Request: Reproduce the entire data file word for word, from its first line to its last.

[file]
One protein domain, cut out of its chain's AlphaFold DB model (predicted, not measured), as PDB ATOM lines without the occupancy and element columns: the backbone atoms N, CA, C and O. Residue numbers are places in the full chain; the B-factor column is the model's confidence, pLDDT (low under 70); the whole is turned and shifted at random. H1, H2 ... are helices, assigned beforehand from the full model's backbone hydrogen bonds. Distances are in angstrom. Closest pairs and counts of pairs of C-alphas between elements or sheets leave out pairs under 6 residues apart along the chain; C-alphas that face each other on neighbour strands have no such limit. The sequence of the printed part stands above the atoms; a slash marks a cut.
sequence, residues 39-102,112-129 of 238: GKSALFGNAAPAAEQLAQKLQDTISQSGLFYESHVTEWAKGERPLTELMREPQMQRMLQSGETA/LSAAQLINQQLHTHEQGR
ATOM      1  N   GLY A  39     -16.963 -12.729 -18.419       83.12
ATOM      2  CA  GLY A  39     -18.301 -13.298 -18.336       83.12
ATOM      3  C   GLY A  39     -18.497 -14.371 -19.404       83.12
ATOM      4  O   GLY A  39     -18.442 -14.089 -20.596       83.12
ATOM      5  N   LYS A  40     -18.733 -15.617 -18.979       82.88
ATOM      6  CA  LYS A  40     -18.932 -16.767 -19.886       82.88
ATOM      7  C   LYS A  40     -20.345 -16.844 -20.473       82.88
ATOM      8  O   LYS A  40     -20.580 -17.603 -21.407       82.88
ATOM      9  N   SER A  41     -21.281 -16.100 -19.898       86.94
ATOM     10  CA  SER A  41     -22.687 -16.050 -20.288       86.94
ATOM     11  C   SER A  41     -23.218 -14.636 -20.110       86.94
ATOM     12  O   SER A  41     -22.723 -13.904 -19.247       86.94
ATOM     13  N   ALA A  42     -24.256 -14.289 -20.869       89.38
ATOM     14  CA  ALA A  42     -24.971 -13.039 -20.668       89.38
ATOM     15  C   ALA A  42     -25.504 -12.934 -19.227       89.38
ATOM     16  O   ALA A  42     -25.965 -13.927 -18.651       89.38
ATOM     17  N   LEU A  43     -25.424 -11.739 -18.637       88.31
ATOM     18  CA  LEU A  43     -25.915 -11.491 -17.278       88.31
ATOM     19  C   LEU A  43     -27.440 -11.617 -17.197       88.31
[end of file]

One protein domain, cut out of its chain's AlphaFold DB model (predicted, not measured), as PDB ATOM lines without the occupancy and element columns: the backbone atoms N, CA, C and O. Residue numbers are places in the full chain; the B-factor column is the model's confidence, pLDDT (low under 70); the whole is turned and shifted at random. H1, H2 ... are helices, assigned beforehand from the full model's backbone hydrogen bonds. Distances are in angstrom. Closest pairs and counts of pairs of C-alphas between elements or sheets leave out pairs under 6 residues apart along the chain; C-alphas that face each other on neighbour strands have no such limit. The sequence of the printed part stands above the atoms; a slash marks a cut.
sequence, residues 39-102,112-129 of 238: GKSALFGNAAPAAEQLAQKLQDTISQSGLFYESHVTEWAKGERPLTELMREPQMQRMLQSGETA/LSAAQLINQQLHTHEQGR
ATOM      1  N   GLY A  39     -16.963 -12.729 -18.419       83.12
ATOM      2  CA  GLY A  39     -18.301 -13.298 -18.336       83.12
ATOM      3  C   GLY A  39     -18.497 -14.371 -19.404       83.12
ATOM      4  O   GLY A  39     -18.442 -14.089 -20.596       83.12
ATOM      5  N   LYS A  40     -18.733 -15.617 -18.979       82.88
ATOM      6  CA  LYS A  40     -18.932 -16.767 -19.886       82.88
ATOM      7  C   LYS A  40     -20.345 -16.844 -20.473       82.88
ATOM      8  O   LYS A  40     -20.580 -17.603 -21.407       82.88
ATOM      9  N   SER A  41     -21.281 -16.100 -19.898       86.94
ATOM     10  CA  SER A  41     -22.687 -16.050 -20.288       86.94
ATOM     11  C   SER A  41     -23.218 -14.636 -20.110       86.94
ATOM     12  O   SER A  41     -22.723 -13.904 -19.247       86.94
ATOM     13  N   ALA A  42     -24.256 -14.289 -20.869       89.38
ATOM     14  CA  ALA A  42     -24.971 -13.039 -20.668       89.38
ATOM     15  C   ALA A  42     -25.504 -12.934 -19.227       89.38
ATOM     16  O   ALA A  42     -25.965 -13.927 -18.651       89.38
ATOM     17  N   LEU A  43     -25.424 -11.739 -18.637       88.31
ATOM     18  CA  LEU A  43     -25.915 -11.491 -17.278       88.31
ATOM     19  C   LEU A  43     -27.440 -11.617 -17.197       88.31